Those who use the best tools often do the best work. (It’s required of them). However, these people aren’t necessarily the most inspiring.
Example: to build a highrise, you need very exact tools to ensure it’s done correctly, safely, and in compliance with a ton of constraints. This is a matter of safety if nothing else.
When it comes to artwork, you may try to apply the same principle, but to little avail. The best tools for art-making (brushes, raw materials, studio lighting, etc) might be used by highly skilled artists, but what is to be said for folk art? What about the blues?
There are undoubtedly countless “have-not” artists whose souls could fill a swimming pool with the deepest sorrows, and possibly even deeper joys. For several reasons, they inhabit the opposite waters of the highly-paid, highly-skilled counterparts who can barely wring out a few drops of soul, wading in the relative safety of accessible…frolic-worthy work. Let’s call this work “splashable”.
Splashable work might be that which is easily accessed by the largest of audiences. The audience stands on the beach, able to dip their toes in easily. Perhaps some choose to swim out further, but splashable work does not require it.
I don’t mean to equate skill with shallowness, nor mass appeal with unworthiness. But skill can become a way to not have to engage with the power and mystery of the deep.
What value is there for an artist who tackles the depths, regardless of skill or the right tools? How might skills or tools actually get in the way of honesty in creative expression?
Artist of the Day: Peter Ellenshaw, “Matte Painter” for the film industry.
Peter Ellenshaw created hundreds of matte paintings for movies in the “golden age” of Hollywood. Matte artists were used to extend the backgrounds of movie sets which would cost too much to build or visit on location. Their trompe l’oiel works achieved astounding results on screen, and the paradox of their work is that the better it is, the less likely you are to see it. Ellenshaw’s work would be written off entirely by most of the contemporary fine art world as being merely technical. I find his skill to be not only undeniable, but very inspiring in terms of creative problem solving. Watch a short documentary about his work here.
I know a business that turned a significant liability into an asset. The business is a bakery, and although they’re tucked behind a pizza restaurant, not even visible from the street, they’ve capitalized on their location with one brilliant move. The name: Hideaway Bakery.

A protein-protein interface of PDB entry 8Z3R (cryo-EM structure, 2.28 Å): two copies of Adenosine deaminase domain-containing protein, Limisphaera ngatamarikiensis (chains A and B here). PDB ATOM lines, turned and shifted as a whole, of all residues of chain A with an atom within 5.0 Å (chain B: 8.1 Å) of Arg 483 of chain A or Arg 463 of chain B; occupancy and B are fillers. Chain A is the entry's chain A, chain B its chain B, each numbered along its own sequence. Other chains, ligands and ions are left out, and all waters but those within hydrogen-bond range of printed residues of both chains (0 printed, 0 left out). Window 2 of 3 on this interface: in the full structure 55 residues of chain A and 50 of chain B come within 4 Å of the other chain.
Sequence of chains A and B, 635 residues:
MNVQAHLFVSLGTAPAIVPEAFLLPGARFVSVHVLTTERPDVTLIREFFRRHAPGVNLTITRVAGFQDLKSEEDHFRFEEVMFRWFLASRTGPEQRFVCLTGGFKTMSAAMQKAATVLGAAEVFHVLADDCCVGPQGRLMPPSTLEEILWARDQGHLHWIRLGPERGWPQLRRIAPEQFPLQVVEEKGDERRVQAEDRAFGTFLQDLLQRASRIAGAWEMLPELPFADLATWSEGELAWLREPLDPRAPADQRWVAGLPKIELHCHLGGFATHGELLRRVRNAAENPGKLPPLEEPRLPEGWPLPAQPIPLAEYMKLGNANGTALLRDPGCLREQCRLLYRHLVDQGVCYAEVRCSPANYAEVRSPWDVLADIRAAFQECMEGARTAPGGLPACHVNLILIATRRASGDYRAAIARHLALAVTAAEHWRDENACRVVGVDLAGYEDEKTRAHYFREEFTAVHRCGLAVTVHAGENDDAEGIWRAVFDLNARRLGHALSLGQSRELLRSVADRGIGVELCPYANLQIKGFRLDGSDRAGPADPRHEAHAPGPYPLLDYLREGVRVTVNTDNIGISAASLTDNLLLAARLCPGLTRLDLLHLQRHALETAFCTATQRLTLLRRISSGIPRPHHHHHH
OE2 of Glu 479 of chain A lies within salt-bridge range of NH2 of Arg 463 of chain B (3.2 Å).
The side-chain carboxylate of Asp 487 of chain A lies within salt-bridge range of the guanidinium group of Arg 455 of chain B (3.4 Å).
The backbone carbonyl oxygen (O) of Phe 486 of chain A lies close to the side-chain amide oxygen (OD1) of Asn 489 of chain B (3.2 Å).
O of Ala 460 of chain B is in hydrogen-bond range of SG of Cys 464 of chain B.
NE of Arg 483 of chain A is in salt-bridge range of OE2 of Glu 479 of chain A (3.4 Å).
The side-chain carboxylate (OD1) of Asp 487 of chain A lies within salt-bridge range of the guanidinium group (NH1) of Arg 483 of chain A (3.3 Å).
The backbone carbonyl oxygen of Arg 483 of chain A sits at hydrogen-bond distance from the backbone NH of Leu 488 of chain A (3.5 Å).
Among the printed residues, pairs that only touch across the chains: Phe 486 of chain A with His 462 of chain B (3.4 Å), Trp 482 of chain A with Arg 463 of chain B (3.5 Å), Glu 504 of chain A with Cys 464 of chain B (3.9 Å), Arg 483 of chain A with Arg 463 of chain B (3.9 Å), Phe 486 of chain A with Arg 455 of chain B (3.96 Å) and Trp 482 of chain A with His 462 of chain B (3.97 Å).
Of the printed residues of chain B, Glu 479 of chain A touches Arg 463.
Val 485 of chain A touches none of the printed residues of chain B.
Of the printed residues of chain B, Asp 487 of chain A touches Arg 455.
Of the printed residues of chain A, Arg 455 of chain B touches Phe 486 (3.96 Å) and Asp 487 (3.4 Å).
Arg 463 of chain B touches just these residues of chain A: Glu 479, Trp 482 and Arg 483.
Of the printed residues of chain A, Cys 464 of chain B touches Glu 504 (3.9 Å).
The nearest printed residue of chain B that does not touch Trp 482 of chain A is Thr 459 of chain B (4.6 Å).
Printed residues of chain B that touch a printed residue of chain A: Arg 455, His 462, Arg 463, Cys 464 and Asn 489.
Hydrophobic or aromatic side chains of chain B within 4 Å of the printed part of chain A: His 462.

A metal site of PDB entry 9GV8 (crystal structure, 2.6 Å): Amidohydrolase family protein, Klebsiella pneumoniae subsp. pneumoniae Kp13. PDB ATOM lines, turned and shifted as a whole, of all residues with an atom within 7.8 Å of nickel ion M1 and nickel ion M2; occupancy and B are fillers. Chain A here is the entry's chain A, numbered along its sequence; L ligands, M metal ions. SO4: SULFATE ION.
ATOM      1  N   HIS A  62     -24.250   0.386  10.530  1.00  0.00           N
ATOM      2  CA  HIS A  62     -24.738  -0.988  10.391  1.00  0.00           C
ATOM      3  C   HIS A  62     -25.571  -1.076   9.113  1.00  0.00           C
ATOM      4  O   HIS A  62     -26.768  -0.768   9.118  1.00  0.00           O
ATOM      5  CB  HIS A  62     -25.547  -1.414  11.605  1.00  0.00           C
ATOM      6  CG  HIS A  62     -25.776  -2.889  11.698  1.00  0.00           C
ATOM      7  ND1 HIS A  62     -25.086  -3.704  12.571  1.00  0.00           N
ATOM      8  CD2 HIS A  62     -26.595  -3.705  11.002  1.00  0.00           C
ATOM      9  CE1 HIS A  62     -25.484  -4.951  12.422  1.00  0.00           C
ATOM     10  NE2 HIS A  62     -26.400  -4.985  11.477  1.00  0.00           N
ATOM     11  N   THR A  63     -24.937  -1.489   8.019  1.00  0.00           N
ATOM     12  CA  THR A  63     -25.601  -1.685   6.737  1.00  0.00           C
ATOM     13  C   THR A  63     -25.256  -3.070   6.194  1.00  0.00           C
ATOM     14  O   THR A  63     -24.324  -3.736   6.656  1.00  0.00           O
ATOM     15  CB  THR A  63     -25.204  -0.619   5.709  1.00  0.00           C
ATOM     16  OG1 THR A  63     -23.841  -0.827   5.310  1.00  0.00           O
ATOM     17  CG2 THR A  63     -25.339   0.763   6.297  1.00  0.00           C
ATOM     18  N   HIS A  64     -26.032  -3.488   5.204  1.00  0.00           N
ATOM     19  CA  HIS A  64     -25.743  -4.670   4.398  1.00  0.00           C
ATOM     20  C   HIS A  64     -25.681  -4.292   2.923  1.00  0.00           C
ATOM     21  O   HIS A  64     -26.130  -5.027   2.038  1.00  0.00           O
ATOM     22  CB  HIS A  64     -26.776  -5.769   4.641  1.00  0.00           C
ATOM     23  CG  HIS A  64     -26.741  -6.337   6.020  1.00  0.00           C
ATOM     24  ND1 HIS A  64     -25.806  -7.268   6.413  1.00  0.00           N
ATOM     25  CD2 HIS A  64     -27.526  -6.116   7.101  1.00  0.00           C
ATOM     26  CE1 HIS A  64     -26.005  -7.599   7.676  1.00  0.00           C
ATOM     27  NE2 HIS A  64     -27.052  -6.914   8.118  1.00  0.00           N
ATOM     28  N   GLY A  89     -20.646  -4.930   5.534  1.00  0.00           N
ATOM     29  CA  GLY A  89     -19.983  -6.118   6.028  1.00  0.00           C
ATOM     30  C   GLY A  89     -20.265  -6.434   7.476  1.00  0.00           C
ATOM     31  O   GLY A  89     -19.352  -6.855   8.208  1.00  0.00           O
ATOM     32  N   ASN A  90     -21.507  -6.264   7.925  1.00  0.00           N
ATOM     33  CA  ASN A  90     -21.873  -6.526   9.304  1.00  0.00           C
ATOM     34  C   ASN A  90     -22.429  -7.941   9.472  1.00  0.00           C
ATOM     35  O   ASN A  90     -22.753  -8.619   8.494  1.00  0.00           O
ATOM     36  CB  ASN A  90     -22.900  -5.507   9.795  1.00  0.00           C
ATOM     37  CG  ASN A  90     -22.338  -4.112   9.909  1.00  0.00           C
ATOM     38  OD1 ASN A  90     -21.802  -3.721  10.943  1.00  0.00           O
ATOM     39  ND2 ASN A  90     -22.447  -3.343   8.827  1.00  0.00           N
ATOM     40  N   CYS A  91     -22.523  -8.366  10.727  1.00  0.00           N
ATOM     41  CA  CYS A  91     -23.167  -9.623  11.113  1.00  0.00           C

Pay them a visit if you’re in Eugene, Oregon.
It occurred to me today that on so many levels, in every aspect of my life, I am wrestling with how not to create waste wherever I see it. In so doing, however, I run the risk of being penny wise and pound foolish, in addition to becoming less effective.
Now I don’t mean to suggest that my wife and I are never wasteful, especially in ways we don’t see, but there are countless moments where waste-consciousness can serve as a distraction, however well-intentioned.
The simplest example comes from my landlord’s garden. He’s growing food we didn’t ask for him to grow, yet he doesn’t eat. That’s his business, but sometimes I make it mine. There’s a direct principle here of reaping what we did not sow. And while it may seem like a good thing–“reaping” the fruits of his labor–such non-essential activities take time from more important things. The wrestle with waste becomes a self-inflicted wound at that point…to say nothing of our family’s own general striving against waste, toward efficiency.
Even in my fine art practice, I’ve faced the question many times in recent years: is it better to go back in time and reclaim/restore the many half-finished works (potential waste) in my studio, or is it wiser to begin fresh, discarding (perhaps donating) old things so that they don’t dangle like a weight around my neck?
Artist of the Week | Antonin Gaudi | Architect
“Those who look for the laws of nature as support for their new works collaborate with their creator.”
“The straight line belongs to men, the curved one to God.”
Think back to a time when you needed something: maybe you needed beauty, in some measure. It could’ve been a time of pain, a time of isolation, or a time of uncertainty.
I’m looking at a hibiscus flower I brought in from our back yard. There’s something about its beauty that charms, suspends, and even lends direction to a moment, (whether a positive or negative moment). Borrowing beauty means obtaining something lofty while in a low place, obtaining something noble while in a humble place, and remembering something worthy while in a seemingly worthless moment.
Isn’t it fair to say such a borrowed moment is capable of changing not only the recent past (by reshaping the present), but is capable of changing all of history itself? If beauty (and with it, goodness) can redeem and reshape an otherwise meaningless moment, whey can’t they also (in greater quantities) redeem the entire world?
Artist of the Week | Kenne Gregoire, Painter
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